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Thrust is a reaction force described quantitatively by Newton's Second and Third Laws. When a system expels or accelerates mass in one direction the accelerated mass will cause a proportional but opposite force on that system.
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A fixed-wing aircraft generates forward thrust when air is pushed in the opposite direction of flight. This can be done in several ways including by the spinning blades of a propeller, or a rotating turbine pushing air out the back of a jet engine, or by ejecting hot gases with a rocket engine. The forward thrust is proportional to the mass of the airstream multiplied by the velocity of the airstream. Reverse thrust can be generated to aid braking after landing by reversing the pitch of variable pitch propeller blades, or using a thrust reverser on a jet engine. Rotary wing aircraft and thrust vectoring V/STOL aircraft use engine thrust to support the weight of the aircraft, and vector some of this thrust fore and aft to control forward speed.

A motorboat generates thrust (or reverse thrust) when the propellers are turned to accelerate water backwards (or forwards). The resulting thrust pushes the boat in the opposite direction to the sum of the momentum change in the water flowing through the propeller.

A rocket's mass is propelled forward by a thrust force equal to, and opposite of, the time-rate of momentum change of the exhaust mass accelerated from the combustion chamber through the rocket engine nozzle. This is the exhaust velocity with respect to the rocket, times the time-rate at which the mass is expelled, or in mathematical terms:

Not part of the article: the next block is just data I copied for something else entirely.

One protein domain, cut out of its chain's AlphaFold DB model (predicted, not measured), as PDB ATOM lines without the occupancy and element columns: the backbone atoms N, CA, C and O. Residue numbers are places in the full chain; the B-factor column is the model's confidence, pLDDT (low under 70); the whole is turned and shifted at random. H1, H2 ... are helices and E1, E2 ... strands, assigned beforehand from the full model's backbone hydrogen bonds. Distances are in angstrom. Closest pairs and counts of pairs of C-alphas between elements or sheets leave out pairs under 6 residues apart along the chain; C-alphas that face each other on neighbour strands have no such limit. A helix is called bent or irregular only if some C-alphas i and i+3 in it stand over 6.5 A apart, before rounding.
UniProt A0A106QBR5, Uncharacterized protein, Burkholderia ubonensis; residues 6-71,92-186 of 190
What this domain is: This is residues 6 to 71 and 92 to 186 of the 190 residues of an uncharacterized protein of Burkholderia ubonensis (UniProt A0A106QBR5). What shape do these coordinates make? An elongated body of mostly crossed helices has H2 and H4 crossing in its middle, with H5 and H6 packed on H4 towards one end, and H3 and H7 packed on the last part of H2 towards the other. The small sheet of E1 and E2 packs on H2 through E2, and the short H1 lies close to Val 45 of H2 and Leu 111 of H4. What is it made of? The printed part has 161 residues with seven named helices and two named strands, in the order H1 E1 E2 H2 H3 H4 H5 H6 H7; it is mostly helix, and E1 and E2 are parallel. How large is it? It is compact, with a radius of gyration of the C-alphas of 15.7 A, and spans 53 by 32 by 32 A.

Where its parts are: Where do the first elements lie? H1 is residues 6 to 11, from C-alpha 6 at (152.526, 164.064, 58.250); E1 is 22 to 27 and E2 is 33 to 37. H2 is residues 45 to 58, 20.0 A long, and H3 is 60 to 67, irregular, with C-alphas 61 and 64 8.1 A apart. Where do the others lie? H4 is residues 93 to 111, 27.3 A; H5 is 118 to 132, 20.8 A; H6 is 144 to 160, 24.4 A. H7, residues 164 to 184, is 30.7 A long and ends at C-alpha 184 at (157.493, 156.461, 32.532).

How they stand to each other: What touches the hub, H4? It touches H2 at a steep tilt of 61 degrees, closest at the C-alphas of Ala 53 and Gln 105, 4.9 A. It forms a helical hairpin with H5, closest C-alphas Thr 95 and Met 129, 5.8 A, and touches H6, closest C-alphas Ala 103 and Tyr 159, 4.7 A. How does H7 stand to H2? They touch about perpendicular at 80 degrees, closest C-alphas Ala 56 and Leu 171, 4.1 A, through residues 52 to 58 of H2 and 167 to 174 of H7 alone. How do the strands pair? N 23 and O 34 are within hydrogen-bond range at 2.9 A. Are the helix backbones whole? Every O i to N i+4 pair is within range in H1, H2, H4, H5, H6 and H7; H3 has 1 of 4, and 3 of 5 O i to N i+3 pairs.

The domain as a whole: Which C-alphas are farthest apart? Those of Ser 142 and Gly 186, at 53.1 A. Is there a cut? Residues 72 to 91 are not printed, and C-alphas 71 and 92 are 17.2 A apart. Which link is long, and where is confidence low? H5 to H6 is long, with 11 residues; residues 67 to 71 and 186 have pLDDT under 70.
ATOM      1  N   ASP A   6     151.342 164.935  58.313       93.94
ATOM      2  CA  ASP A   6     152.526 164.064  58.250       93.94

- $mathbf\{T\}=frac\{dm\}\{dt\}mathbf\{v\}$

- T is the thrust generated (force); some texts use the symbol F
_{th} - $frac\; \{dm\}\; \{dt\}$ is the rate of change of mass with respect to time (fuel burn rate);
- v is the exhaust velocity.

Of course, for a launch the thrust at lift-off should be more than the weight, and with a fair margin, because a "slow launch" would be very inefficient.

Each of the three Space shuttle main engines can produce a thrust of 1.8 MN, and each of its two Solid Rocket Boosters 14.7 MN, together 39.4 MN. Compare with the mass at lift-off of 2,040,000 kg, hence a weight of 20 MN.

By contrast, the simplified Aid for EVA Rescue (SAFER) has 24 thrusters of 3.56 N each.

In the air breathing category, the AMT-USA AT-180 jet engine developed for radio-controlled aircraft produce 90 N (20 Lb_{f}) of thrust. The GE90-115B engines fitted on the Boeing 777-300ER, recognized by the Guinness Book of World Records as the "World's Most Powerful Commercial Jet Engine," have a tested thrust of 569 kN (127,900 lb_{f}).

- Aerodynamic force
- Gimballed thrust, the most common thrust system in modern rockets
- Thrust-to-weight ratio
- Thrust vectoring
- Tractive effort

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Last updated on Friday October 10, 2008 at 08:03:15 PDT (GMT -0700)

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This article is licensed under the GNU Free Documentation License.

Last updated on Friday October 10, 2008 at 08:03:15 PDT (GMT -0700)

View this article at Wikipedia.org - Edit this article at Wikipedia.org - Donate to the Wikimedia Foundation

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